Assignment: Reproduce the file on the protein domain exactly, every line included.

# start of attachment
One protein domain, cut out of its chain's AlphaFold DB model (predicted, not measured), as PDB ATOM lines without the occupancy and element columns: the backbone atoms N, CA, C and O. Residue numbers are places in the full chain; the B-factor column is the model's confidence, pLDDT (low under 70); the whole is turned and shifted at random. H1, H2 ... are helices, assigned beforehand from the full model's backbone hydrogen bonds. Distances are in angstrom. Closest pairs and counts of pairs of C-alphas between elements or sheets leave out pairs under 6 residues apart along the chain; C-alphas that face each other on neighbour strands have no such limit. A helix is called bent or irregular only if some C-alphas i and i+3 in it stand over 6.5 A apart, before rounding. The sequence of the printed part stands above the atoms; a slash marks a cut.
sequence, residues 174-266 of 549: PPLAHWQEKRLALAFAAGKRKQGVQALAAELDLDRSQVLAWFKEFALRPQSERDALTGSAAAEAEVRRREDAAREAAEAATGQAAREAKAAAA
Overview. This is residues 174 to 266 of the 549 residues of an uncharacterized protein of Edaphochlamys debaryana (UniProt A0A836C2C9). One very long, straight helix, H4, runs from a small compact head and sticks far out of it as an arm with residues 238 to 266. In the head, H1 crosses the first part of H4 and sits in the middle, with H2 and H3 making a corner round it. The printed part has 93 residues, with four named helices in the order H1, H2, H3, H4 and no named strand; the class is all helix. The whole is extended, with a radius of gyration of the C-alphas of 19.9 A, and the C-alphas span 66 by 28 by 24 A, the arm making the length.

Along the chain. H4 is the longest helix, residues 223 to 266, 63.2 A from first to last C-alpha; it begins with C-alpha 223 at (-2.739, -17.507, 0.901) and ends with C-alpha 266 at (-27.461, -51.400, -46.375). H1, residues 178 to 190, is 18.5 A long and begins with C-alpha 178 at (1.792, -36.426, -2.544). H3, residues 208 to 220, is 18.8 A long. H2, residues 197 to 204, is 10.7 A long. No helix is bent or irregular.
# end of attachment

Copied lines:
One protein domain, cut out of its chain's AlphaFold DB model (predicted, not measured), as PDB ATOM lines without the occupancy and element columns: the backbone atoms N, CA, C and O. Residue numbers are places in the full chain; the B-factor column is the model's confidence, pLDDT (low under 70); the whole is turned and shifted at random. H1, H2 ... are helices, assigned beforehand from the full model's backbone hydrogen bonds. Distances are in angstrom. Closest pairs and counts of pairs of C-alphas between elements or sheets leave out pairs under 6 residues apart along the chain; C-alphas that face each other on neighbour strands have no such limit. A helix is called bent or irregular only if some C-alphas i and i+3 in it stand over 6.5 A apart, before rounding. The sequence of the printed part stands above the atoms; a slash marks a cut.
sequence, residues 174-266 of 549: PPLAHWQEKRLALAFAAGKRKQGVQALAAELDLDRSQVLAWFKEFALRPQSERDALTGSAAAEAEVRRREDAAREAAEAATGQAAREAKAAAA
Overview. This is residues 174 to 266 of the 549 residues of an uncharacterized protein of Edaphochlamys debaryana (UniProt A0A836C2C9). One very long, straight helix, H4, runs from a small compact head and sticks far out of it as an arm with residues 238 to 266. In the head, H1 crosses the first part of H4 and sits in the middle, with H2 and H3 making a corner round it. The printed part has 93 residues, with four named helices in the order H1, H2, H3, H4 and no named strand; the class is all helix. The whole is extended, with a radius of gyration of the C-alphas of 19.9 A, and the C-alphas span 66 by 28 by 24 A, the arm making the length.

Along the chain. H4 is the longest helix, residues 223 to 266, 63.2 A from first to last C-alpha; it begins with C-alpha 223 at (-2.739, -17.507, 0.901) and ends with C-alpha 266 at (-27.461, -51.400, -46.375). H1, residues 178 to 190, is 18.5 A long and begins with C-alpha 178 at (1.792, -36.426, -2.544). H3, residues 208 to 220, is 18.8 A long. H2, residues 197 to 204, is 10.7 A long. No helix is bent or irregular.